By insisting that a cultural trait, Jewishness, is inherited, the self-proclaimed Jews have contributed to the idea that they belong to an exclusive family, a distinct race, and a chosen people. Under Israel’s “Law of Return” of Jews to Israel, Ethiopian Jews (Falashas) were verified as descendants of an ancient Israelite tribe by testing samples of their males DNA Y-Chromosome. The claim of identifying the Jewish DNA is the pinnacle of charlatan science, an ideology driven hoax!

There was no written history prior to 3,200 B.C. (Before Christ) on Palestine, but archeological excavations suggest the existence of people living in Palestine as early as 8000 B.C. As far as the period of pre-pottery stone-age between 8000 and 5000 B.C, Palestine and Syria were inhabited by farmers and hunters. Their progression from simpler to more complex culture was evidenced in the development of farming technique, the domestication of animals and the establishment of towns.

Ancient Canaanites ruled all Palestine and Jordan until around 1200 B.C, when the Philistines conquered the southern coastal area. Archaeologists found evidence that Canaan migrant tribes settled Palestine and Jordan in the later period of the fourth millennium B.C. Pottery containing offerings in graves suggest the Canaanites believed in after-life. The Canaanite known history coincided with the Early Bronze Age that began around 3200B.C, but some of their settlements have been dated as old as 7000 B.C.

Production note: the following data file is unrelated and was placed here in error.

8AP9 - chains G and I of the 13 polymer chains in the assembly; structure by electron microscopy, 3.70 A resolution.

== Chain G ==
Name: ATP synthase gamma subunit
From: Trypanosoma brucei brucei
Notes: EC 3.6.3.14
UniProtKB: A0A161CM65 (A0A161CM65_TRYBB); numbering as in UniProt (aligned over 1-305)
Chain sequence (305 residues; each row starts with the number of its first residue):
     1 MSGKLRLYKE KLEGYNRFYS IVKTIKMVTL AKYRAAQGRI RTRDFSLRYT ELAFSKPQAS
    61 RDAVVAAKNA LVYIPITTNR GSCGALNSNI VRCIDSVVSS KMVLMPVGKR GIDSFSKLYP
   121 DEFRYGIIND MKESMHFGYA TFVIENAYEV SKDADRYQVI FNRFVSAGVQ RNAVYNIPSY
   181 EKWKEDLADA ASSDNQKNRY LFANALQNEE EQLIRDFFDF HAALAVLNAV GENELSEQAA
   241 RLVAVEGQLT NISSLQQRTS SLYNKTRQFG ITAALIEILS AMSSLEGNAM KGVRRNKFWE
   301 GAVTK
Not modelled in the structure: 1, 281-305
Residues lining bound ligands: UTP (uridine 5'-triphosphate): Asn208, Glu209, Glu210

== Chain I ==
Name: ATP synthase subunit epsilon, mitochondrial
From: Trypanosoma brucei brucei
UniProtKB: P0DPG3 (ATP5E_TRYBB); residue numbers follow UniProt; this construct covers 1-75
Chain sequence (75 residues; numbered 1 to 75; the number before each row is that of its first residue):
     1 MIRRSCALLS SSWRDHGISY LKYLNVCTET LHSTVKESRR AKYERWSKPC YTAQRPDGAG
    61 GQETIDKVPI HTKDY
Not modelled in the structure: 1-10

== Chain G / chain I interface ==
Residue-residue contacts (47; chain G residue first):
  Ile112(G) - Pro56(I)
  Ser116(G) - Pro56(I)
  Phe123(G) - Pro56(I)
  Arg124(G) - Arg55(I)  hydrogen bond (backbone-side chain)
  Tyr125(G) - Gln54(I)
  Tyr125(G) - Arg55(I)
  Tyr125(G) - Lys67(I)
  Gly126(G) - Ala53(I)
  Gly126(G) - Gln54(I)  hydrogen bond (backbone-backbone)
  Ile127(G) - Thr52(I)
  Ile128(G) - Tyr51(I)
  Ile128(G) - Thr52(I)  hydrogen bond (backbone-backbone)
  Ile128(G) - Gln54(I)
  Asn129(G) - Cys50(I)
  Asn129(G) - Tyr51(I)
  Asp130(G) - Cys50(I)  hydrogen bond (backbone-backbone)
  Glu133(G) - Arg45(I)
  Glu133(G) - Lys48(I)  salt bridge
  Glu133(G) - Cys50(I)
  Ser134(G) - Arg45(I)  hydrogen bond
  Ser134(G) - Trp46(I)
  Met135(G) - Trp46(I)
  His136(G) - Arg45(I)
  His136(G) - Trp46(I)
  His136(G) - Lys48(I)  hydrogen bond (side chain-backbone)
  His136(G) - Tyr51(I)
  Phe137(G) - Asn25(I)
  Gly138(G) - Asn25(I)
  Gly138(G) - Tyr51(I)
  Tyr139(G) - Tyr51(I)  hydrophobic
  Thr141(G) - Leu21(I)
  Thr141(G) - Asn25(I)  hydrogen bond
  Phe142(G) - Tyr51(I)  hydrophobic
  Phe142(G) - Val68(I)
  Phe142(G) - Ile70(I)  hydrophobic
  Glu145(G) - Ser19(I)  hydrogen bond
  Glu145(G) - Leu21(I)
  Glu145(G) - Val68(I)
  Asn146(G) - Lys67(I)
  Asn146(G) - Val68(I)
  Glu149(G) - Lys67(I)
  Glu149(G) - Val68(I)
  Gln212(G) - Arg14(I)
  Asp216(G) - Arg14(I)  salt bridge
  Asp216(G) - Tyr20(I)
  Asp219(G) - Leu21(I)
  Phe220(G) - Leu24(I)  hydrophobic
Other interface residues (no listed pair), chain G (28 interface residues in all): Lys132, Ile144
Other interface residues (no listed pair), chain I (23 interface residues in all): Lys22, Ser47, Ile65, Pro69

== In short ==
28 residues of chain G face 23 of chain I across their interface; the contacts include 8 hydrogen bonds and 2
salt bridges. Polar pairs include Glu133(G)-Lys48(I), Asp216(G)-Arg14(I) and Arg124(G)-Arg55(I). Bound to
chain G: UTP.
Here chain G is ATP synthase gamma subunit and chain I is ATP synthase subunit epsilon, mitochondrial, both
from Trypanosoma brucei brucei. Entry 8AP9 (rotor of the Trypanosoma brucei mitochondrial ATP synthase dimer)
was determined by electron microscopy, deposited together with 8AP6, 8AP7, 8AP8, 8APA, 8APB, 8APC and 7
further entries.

The indigenous Palestinians, the legitimate owners of the land, are the descendants of Ancient Canaanites, Philistinians, ancient Hebrews, Assyrians, ancient Egyptians, Persians, Greeks, Romans, Muslims, Christian crusaders and Turks. The groups that lived in Palestine fought, interacted and collaborated, but no group was obliterated.

Modern historians, writers and statesmen should liberate themselves from the biblical myths when reviewing history even if they believe in a revealed truth in their private lives. The challenge for them is to sort out fact from fiction. Palestine belongs to its indigenous population not the hordes of foreign settlers.

– Hasan Afif El-Hasan is a political analyst. His latest book, Is The Two-State Solution Already Dead? (Algora Publishing, New York).

Israeli Soldiers Abduct Five Family Members, Illegally Confiscate (Steal) Cash, Near Nablus

Source

12 Jan  11:43 AM

Israeli soldiers invaded, on Friday at dawn, ‘Allar town, north of the northern West Bank city of Tulkarem, searched and ransacked homes, and abducted five Palestinians from the same family, in addition to illegally confiscating cash and assaulting many residents.

Moayyad Taqatqa, a father of one of the abducted Palestinians, said dozens of soldiers stormed and violently searched his home, causing property damage, before abducting his child, Yazan, 17, and illegally confiscated 17.400 Shekels, 750 Jordanian Dinars and 600 US Dollars.

Moayyad added that the soldiers also stormed and ransacked the surrounding homes of his brothers, and assaulted his nephew, a former political prisoner, identified as Arafat Nizar Taqatqa, causing a fracture in one of his arms, before he was rushed to Thabet Thabet Hospital, in nearby Tulkarem, city.

The soldiers also smashed the windows of his car, and stole spare parts, before abducting his brother, Eyad Taqatqa, 40, his son Mohammad Eyad Taqatqa, 20, in addition to Nihad Ma’rouf Taqatqa, 52, and Ma’rouf Nizar Taqatqa, 36.

It is worth mentioning that the soldiers also invaded the western area of Nablus city, and fired dozens of gas bombs and concussion grenades at locals, protesting the attack.

The soldiers also fired live rounds, and concussion grenades, during an invasion near the new building of the Najah National Universality, in addition to invading Rafidia area.

Media sources said the soldiers confiscated surveillance equipment from many stores in Rafidia.